Story structure needs to be altered - For episodic gaming to work, each game in the series needs to be largely self-contained. Much like a TV show, each episode needs to work on its own or else people will feel like they're being coerced into experiencing future content. But again, that changes the way a story is told. The plot needs to be written in such a way that there can be a beginning, middle, and climax to each episode (almost like vignettes). Despite that, you don't want your customers to get the impression that you're telling boring little mini-stories, so there will probably be a larger overarching plot to tie everything together. After all, that's what keeps them coming back for more. But that leads to the biggest problem...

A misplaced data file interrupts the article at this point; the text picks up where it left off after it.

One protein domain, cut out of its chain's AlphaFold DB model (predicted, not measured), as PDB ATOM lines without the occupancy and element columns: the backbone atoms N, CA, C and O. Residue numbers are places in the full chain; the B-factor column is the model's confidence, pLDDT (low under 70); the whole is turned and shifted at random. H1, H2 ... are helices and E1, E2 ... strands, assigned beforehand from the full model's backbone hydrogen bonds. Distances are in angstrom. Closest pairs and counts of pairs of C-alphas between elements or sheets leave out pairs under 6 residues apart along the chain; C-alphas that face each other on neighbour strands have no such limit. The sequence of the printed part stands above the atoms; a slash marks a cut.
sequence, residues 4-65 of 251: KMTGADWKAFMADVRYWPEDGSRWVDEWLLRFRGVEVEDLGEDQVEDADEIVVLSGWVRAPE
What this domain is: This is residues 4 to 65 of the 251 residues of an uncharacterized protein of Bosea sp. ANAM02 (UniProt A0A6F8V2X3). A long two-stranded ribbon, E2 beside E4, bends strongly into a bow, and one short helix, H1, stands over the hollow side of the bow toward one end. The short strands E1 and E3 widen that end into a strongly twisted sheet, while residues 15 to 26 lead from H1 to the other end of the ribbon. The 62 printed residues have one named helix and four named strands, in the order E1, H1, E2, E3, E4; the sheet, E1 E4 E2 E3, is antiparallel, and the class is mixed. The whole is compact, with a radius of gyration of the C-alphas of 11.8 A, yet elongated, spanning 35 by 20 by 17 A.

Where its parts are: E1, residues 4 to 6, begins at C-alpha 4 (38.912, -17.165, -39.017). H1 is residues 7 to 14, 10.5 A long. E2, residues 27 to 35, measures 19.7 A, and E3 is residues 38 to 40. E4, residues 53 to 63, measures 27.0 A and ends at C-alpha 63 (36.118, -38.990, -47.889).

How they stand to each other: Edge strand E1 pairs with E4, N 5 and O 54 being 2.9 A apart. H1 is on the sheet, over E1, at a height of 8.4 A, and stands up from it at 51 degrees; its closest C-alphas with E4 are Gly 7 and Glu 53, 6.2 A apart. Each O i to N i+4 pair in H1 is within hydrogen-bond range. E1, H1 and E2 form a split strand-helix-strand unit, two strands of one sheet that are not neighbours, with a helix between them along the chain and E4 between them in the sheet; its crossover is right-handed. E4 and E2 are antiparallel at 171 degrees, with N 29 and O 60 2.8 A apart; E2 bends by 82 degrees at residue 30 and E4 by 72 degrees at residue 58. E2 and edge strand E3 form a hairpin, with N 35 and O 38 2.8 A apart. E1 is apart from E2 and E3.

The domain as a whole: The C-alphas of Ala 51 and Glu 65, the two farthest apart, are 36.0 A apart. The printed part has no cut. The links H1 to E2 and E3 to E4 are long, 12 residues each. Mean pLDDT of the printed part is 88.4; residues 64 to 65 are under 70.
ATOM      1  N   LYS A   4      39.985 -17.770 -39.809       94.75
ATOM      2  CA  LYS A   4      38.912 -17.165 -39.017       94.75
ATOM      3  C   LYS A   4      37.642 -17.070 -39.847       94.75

The video game industry is not terribly stable - It seems like such a good idea at the time. "Hey, rather than doing one big game, let's do episodic games so we can keep the story going for years and years!" Great, but is your company even going to exist in a couple years? Who will be running it then? The current CEO might love your series of games, but will he work there forever. What if you get bought by a larger company, or at least get tied to a big time publisher? What I'm getting at here is, will you be able to finish what you started? I really enjoyed the first two Penny Arcade games. Solid gameplay with some new tweaks, great art style, engaging story, and tons of humor...what's not to like? But now it's been announced that there won't be any more, and I find myself two games into a series that just croaked, invested in a story that will likely never be finished. Now, I don't blame the developers (or the guys who do Penny Arcade). This is a business and they shouldn't be forced to make games that aren't selling. But it makes one wonder whether episodic gaming is a trustworthy business model in the first place. If enough people get burned halfway into a series, will they swear off these games forever? Once you buy your Mass Effect disc, you can play it beginning to end as much as you want.